“doing what needs taking care of… but they can also be ways to keep ourselves distracted”
Jon Kabat-Zinn, “Coming to Our Senses”
By tucking such thoughts into a list which is to be acted on later, they can be calmed, as if they are content that some eventual future action is now promised. Finally once freed from these distractions, the mind can maintain focus and concentration.
A name collection
Names can also be collected in lists and with a little creative thought, they can come alive. Set aside a page or two that are an easy flip of a few pages from the front or the back and make these your ‘names’ pages. Collect on them any names you find interesting, not just integral names but also parts of names that are pleasing to your ear.
"Learn the names of everything: birds, cheese, tractors, cars, buildings. A writer is all at once everything — an architect, French cook, farmer — and at the same time, a writer is none of these things."
Natalie Goldberg, “Writing down the bones: Freeing the writer within”
Then, to engage the creative mind in what was otherwise a non-creative task, add to each name any emotions or images that it evokes, e.g.
Stockard: Robust, earthy, reliable, likes flowers, bit of a ladies’ man given the chance
Tyrisa: Elven nobility, slender, implacable, rider of unicorns
Once full, name pages can be transferred to a dedicated ‘names’ journal.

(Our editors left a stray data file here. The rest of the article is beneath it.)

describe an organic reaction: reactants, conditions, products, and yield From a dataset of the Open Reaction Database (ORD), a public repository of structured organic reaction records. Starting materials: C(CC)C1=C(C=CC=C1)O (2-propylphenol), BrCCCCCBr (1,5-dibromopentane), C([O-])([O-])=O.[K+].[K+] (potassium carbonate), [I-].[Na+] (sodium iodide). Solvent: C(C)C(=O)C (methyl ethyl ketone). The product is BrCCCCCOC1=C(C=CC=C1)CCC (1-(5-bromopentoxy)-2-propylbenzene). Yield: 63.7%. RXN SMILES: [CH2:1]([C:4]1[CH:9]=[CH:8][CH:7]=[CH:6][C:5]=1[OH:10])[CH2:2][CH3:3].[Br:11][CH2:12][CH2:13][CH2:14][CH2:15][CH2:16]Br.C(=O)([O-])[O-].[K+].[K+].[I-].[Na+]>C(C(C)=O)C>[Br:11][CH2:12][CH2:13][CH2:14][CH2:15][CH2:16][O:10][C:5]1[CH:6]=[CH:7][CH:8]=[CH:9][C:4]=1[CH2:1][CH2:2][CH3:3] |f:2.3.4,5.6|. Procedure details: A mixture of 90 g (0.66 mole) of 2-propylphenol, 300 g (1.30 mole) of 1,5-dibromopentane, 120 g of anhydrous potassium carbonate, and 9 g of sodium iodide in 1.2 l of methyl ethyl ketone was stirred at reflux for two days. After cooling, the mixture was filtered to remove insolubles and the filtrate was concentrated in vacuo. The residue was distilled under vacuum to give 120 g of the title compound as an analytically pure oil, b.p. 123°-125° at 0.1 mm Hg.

A reading list
A reading list in a creative journal tends to be larger and more engaging than a simple list. Each entry in the list may be a significant entry. As you consider the literature around you, you will come across popular books, renowned books and the occasional dire book that has caught your interest. Add them to a reading list and scribble down why you wish to read it and your expectations of it, e.g.
"Twilight; Stephanie Myers:- Millions of people love, even rave about, it. What is its power over young and some older readers? Are the new vampires an improvement or an odd mechanism? What cost is there, to love a vampire?"
The technique of leaving questions and messages to yourself is a fundamental part of creative journaling, but when leaving questions to yourself, consider if you are leaving those messages for your logical-self or creative-self?
To talk to yourself
As you journal, new thoughts naturally surface, other things to do or consider pop up in your mind. Simple actions can be added to a to-do list tucked inside the front cover, whilst larger more involved thoughts can be turned into journal entries and marked with a task symbol (we will cover these in the section on navigation symbols).
Turning the thoughts into journal entries of their own allows you to consider them thoroughly, whilst the thoughts that drove them are fresh and available. The entry may consist of no more than a collection of questions, but without your creative journal many of those thoughts and their associated thinking would be lost.
Then, whilst reviewing them later, the entries will become messages to you and your creative-self.
Photo credit: Collection – B&W, by E Hoyer.
"Why Journal?: Journaling for organisation" by Andy Shackcloth is licensed under a Creative Commons Attribution-ShareAlike 3.0 Unported License.